Saturday, January 31, 2015

What Being a Homeschooler is Actually Like

This one actually entertained me. Click here. (link to Buzz Feed)

Do More of What Makes You Happy

Tuesday, January 20, 2015

January Entry at Home/School/Life

I nearly forgot to link my entry from this month's Home/School/Life. You can find it here.

Can we build a wall?” the members of my family asked. “Would it remain standing? Could we put an actual door in it?”

Thursday, January 01, 2015

From the Archives: Spelling Lessons

First published at Inside My Head, Friday, October 17, 2008

My son is prepping for his birthday. He says he wants lots of stuff on his list so that he will be surprised with what he ends up with.

"How do you spell, remote control airplane?" he asks.


R. Dad's letter. That's just like a K. Only you close up the top.


You know how I know E? It's easy to remember even though it's not in my name. It's my sister's name. Why are some E's at the end of words silent. Why do they put silent letters in at all? What's the point?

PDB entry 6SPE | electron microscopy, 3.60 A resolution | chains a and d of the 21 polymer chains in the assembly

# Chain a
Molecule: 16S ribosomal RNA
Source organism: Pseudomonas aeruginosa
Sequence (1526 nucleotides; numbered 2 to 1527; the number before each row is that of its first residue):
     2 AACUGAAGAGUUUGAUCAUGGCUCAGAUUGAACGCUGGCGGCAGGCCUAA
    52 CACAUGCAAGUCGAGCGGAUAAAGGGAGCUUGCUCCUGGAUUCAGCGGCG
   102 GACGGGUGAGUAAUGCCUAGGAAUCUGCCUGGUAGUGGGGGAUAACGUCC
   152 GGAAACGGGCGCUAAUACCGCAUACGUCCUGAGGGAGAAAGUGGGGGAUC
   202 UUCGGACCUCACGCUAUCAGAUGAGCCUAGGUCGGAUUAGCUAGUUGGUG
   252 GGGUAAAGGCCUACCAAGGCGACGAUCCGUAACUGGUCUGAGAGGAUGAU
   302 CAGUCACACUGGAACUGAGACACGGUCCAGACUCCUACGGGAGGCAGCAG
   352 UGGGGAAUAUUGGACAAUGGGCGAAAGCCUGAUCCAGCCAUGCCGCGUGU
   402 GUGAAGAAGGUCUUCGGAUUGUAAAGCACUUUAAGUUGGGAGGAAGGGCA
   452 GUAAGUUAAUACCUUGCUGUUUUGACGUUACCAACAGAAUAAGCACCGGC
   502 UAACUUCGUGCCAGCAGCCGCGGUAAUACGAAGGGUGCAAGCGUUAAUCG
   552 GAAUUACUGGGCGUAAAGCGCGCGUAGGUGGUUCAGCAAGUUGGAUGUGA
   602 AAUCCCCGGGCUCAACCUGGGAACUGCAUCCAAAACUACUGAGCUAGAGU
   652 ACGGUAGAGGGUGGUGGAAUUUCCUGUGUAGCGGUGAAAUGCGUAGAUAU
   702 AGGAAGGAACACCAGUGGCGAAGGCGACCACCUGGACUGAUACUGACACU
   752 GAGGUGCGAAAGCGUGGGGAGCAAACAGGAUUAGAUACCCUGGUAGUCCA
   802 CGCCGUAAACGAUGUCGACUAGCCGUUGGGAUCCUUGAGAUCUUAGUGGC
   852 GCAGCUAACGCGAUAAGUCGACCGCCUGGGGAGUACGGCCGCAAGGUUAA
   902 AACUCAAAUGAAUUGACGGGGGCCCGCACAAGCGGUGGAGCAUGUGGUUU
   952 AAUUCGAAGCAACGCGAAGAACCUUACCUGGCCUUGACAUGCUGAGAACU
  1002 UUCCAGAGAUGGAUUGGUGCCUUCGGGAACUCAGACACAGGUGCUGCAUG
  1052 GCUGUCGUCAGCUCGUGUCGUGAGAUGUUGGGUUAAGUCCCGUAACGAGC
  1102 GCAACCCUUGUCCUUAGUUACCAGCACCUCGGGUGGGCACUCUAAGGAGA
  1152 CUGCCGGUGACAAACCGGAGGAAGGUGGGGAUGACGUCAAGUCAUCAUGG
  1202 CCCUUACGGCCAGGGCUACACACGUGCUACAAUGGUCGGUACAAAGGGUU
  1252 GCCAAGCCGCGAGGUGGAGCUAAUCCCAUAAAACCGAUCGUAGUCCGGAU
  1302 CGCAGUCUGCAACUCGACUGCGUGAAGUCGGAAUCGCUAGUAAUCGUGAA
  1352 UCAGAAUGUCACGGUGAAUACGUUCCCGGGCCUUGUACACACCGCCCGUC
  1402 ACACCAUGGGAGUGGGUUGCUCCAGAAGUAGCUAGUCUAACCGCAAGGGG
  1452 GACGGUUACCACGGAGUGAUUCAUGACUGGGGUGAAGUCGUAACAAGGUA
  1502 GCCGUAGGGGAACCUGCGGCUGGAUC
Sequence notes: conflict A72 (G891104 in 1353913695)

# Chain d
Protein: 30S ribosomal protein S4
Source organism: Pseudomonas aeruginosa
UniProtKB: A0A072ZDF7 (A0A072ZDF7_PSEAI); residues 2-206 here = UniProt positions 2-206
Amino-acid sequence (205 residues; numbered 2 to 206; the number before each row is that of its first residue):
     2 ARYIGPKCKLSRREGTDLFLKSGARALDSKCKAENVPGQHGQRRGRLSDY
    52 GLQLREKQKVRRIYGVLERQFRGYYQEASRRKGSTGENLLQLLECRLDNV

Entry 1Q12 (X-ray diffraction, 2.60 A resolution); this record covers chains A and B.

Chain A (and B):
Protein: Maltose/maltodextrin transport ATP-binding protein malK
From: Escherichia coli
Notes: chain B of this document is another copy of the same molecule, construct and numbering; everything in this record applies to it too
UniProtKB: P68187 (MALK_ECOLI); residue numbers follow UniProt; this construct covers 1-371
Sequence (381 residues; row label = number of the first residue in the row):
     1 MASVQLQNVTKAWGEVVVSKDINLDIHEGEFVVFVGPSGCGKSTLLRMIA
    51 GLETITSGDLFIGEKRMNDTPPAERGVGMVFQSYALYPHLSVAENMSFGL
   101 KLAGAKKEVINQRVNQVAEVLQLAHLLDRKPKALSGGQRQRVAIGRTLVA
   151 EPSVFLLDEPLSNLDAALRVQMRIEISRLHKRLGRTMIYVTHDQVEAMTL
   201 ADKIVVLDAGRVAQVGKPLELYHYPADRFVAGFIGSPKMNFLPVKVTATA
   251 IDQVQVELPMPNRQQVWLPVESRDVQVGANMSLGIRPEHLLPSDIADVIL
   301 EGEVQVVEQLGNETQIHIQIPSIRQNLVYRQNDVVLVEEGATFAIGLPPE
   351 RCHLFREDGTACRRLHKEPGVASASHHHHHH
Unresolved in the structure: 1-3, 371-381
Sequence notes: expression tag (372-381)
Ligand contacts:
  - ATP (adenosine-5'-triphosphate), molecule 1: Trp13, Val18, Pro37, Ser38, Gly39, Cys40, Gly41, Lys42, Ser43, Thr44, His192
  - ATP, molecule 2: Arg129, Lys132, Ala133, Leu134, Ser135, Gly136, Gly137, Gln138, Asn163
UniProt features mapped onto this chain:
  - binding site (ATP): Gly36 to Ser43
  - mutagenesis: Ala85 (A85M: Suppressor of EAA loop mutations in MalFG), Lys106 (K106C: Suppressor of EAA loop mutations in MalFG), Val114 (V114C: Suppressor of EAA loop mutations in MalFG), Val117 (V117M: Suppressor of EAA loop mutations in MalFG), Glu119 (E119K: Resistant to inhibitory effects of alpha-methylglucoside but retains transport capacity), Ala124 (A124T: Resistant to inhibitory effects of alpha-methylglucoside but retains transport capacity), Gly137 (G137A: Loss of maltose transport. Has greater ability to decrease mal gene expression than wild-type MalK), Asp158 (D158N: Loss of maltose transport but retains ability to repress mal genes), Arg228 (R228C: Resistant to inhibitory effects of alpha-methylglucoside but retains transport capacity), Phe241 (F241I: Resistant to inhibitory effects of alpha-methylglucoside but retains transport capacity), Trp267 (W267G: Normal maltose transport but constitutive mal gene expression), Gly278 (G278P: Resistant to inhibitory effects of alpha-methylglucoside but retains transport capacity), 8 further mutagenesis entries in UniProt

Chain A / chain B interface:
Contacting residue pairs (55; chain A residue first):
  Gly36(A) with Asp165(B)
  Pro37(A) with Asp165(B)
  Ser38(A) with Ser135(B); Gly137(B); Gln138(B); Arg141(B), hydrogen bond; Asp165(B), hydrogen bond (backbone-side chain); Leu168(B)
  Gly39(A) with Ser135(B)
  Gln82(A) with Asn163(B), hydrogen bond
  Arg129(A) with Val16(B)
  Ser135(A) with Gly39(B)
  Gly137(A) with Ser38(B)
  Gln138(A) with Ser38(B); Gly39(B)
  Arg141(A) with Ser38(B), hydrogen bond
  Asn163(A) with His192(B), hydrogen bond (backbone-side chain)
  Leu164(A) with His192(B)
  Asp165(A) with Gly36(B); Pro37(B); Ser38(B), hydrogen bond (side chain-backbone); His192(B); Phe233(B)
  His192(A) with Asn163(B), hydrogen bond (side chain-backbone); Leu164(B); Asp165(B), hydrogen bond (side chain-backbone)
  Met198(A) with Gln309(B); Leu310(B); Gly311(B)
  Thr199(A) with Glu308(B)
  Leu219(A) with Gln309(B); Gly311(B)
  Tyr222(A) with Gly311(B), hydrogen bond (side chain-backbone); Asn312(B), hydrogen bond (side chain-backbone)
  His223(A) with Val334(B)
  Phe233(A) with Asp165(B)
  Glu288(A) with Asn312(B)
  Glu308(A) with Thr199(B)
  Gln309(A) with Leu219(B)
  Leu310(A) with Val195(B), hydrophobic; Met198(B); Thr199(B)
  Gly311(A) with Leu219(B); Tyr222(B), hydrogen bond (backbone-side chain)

I always mix Ms up with Ns. And I forget. Is it up down up down up down up, or just up down up down? You can write M and N together and just go up down up down up down up.


O's are easy. I could just write zero too and you wouldn't know the difference.



T -- my letter.

T. That's right. Have I been writing capital letters or small letters?


What if we just left that off?

It would be a remot rather than a remote.

Really? adds the e

New word -- C

Should I start here or on a new line. I guess I've been writing too big. After this word I will start writing smaller. looks to me in expectation


Like an O, but not closed on the side.


writes an O


How would you spell N?


No, I mean, how would you spell the sound, N? Like if you were writing the word, in.

I-N as in I put it in the basket, or E-N makes the sound as in enough or entry


I forget T again.

My letter -- T.

Oh right. T. T. Tracy. Tent. T. T. T. Ttttttaaaaallllll.


How long do light bulbs last? Do you think we could make our own light bulbs? I want to make a new doll house and put wires in it. Or maybe a real fire place. Could I put a real fire in my house?

I'm not sure a real fire in a shoe box house would be a good idea.

What if I put it in a glass jar? Are we done?

You have written "remote cont."

What's next?


What's R?

Dad's letter. Like a K, but with the top closed.

Oh right. R. R. R. R. Does Rand start with R?


That's what R sounds like. Rrrrrr. Rand. Rrrrr. Rrrrr.


Do you spell O with a silent E? No, it's not an E. What is it? When you say O, you spell it with an...


Yeah. H. I just don't get those silent letters.


I'm going to start writing smaller. See how small I can write?


3 words, 33 minutes. We're getting there.